After a quick round of tea, we headed for the Kiran beach through the narrow path infested with mangrove trees. The beach is a vast affair of sand with isolated trees scattered on the beach. The sea looked quite far and as we headed for it, we saw a long red horizontal stretch moving near the sea. On closer look we found it to be red crabs in huge numbers moving over the beach. The red army fled as we approached them.
As it was nearing sunset, the sea started progressing fast inland. The silent and sudden high tide movement caught us unaware. Suddenly we found ourselves surrounded by water. It was difficult to walk as the silt mixed with the sand made it sticky. There are several canals inland which pours silt regularly in the sea beaches. After some instances of near fall, we managed to come to safety. During high tide, the waves actually progress inland faster than most of the popular beaches. The dinner at Government lodge was another gastronomic “fishy affair”. It may be worth mentioning here that you need to order much before about the specific fish you wish to have in dinner. Without prior intimation, you may end up with the choice of only simple Rohu fish or egg (that too of duck).
Next day we were back to Bakkhali by 11:00 and promptly checked into a hotel. For a three bed Non A/C room we were charged Rs 700. In the afternoon, we strolled on to the Bakkhali beach. There are a few shops selling seashell souvenirs on the way to the beach. On the way, we paid a visit to the crocodile breeding centre which was a disappointment. However as we waded through the shallow waters at the beach, the cool breeze refreshed our mind instantly.
The beach floor is firm as there is a mix of silt with the sand – perfect for a long morning walk or a game of beach cricket. The beach is devoid of any kind of hawkers pestering you. Only few tea stalls are there who also provide chairs to sit on the beach at Rs 10 per hour. We walked a bit until we reached an embankment. Sitting over there we saw a golden sunset while kids played cricket in front of us.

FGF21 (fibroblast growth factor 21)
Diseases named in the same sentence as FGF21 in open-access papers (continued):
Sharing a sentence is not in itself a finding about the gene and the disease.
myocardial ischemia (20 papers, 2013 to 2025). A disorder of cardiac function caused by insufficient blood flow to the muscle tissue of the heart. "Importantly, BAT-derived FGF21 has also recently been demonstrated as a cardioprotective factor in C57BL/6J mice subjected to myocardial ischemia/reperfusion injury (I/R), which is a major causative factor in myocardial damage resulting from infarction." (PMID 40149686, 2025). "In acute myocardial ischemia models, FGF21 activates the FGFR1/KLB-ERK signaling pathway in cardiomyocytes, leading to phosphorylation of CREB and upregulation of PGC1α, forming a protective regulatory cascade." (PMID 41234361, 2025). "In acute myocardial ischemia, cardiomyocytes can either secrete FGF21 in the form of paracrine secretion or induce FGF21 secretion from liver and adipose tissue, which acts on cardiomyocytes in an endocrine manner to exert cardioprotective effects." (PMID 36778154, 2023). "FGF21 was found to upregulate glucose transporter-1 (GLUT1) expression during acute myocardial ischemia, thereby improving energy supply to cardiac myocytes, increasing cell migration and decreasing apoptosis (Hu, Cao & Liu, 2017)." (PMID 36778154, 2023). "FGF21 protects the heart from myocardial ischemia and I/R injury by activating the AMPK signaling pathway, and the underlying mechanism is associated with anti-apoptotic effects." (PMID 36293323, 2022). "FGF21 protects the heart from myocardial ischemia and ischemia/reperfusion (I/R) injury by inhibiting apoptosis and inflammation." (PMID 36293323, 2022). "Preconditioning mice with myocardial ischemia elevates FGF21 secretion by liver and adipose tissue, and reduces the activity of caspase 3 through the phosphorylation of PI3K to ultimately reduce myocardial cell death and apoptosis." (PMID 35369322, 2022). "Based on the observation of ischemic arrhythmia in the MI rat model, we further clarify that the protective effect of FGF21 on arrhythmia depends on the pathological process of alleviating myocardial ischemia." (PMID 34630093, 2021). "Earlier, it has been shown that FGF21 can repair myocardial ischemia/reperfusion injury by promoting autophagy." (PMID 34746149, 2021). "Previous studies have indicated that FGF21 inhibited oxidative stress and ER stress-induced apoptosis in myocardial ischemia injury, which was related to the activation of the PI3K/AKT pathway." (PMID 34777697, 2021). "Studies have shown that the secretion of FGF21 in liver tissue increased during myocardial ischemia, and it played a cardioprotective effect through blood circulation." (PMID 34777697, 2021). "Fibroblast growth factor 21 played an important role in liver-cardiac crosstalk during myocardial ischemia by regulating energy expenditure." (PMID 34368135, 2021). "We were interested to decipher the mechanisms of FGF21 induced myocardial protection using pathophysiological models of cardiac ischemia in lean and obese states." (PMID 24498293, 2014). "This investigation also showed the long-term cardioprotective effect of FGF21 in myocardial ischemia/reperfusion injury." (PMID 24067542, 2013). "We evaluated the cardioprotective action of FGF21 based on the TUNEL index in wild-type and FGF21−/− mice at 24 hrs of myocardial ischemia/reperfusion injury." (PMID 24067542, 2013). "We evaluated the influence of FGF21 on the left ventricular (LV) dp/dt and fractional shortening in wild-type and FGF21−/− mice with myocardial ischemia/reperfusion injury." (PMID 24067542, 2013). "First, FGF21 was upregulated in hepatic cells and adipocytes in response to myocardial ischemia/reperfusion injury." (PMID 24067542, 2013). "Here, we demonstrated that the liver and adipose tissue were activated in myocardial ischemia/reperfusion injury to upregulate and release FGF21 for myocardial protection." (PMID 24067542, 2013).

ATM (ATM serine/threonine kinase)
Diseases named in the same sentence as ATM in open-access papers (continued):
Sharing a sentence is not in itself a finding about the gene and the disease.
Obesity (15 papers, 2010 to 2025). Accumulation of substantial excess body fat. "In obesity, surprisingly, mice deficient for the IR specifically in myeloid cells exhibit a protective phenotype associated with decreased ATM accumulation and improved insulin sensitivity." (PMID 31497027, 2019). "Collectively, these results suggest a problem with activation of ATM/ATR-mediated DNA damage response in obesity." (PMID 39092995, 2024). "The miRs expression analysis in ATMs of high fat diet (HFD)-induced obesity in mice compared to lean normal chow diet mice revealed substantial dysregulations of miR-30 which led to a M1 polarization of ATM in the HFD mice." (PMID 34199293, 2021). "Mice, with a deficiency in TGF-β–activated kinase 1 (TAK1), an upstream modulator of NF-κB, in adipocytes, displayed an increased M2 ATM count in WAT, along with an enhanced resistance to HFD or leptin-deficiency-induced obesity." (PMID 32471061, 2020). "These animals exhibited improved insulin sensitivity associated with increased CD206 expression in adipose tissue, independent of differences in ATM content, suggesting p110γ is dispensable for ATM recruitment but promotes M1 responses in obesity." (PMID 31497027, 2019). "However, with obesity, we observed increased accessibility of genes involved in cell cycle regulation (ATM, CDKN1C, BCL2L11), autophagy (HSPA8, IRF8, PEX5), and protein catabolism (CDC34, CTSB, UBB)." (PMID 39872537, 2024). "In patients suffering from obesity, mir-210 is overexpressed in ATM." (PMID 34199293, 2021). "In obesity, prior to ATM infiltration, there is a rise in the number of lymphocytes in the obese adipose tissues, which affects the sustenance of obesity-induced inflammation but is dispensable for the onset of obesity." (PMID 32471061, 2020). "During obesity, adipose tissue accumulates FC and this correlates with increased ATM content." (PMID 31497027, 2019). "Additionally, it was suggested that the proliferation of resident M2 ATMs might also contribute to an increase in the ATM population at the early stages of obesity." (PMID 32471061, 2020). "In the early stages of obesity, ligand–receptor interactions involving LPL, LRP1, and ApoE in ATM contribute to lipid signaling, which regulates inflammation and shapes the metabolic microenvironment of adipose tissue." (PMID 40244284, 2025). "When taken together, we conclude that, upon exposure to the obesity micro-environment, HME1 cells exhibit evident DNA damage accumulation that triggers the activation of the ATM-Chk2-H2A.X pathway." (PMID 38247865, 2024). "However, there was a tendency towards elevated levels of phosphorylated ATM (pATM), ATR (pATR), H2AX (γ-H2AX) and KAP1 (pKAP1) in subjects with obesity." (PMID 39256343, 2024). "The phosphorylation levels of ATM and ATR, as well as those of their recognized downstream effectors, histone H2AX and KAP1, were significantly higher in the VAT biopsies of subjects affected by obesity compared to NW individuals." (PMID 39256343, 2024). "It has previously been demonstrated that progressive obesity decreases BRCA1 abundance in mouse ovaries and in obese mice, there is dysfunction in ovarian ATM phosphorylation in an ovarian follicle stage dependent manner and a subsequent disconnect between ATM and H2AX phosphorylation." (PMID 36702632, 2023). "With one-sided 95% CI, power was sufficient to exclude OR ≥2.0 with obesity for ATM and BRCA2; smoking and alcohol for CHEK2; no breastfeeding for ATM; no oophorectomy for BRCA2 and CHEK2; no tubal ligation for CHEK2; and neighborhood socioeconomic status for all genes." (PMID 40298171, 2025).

Being an early riser we got rewarded next day with a pictorial sunrise and various activities of fishermen on the beach. While walking on the beach towards Frazerganj, I noticed that although the sand looks dirty it is actually very clean. The mix of silt with the sand makes it looks dirty. As we neared the Frazerganj beach we could see the giant windmills looming behind the fishermen’s huts and casuarinas trees lined on our right. The windmills generate power for a small section of the locality. A motorbike raced beside us on the beach.
Lt-Governor of Bengal, Andrew Frazer fell in love with this beach 100 years ago and constructed a house at Narainitala – the nearest village. There is also a story about Frazer falling in love with a local lady named Naraini. Nothing remains except his name in Frazerganj. However, we came across a run down house near the beach, which locals described as the house of Andrew Frazer. We were doubtful, as the bricks and constructions did not seem to be that old.
Unlike its beach, Frazerganj harbour is always bustling with various activities. Apart from people being busy piling up fish, breaking down ice chunks or handling boats, the one activity which attracted me most was the way the fishermen sat in unison and was busy repairing green coloured huge fishing nets. Local boatmen were pursuing us to take a 2-hour rough sea journey to the inhabited island of Jwambu Dwip, which we politely refused.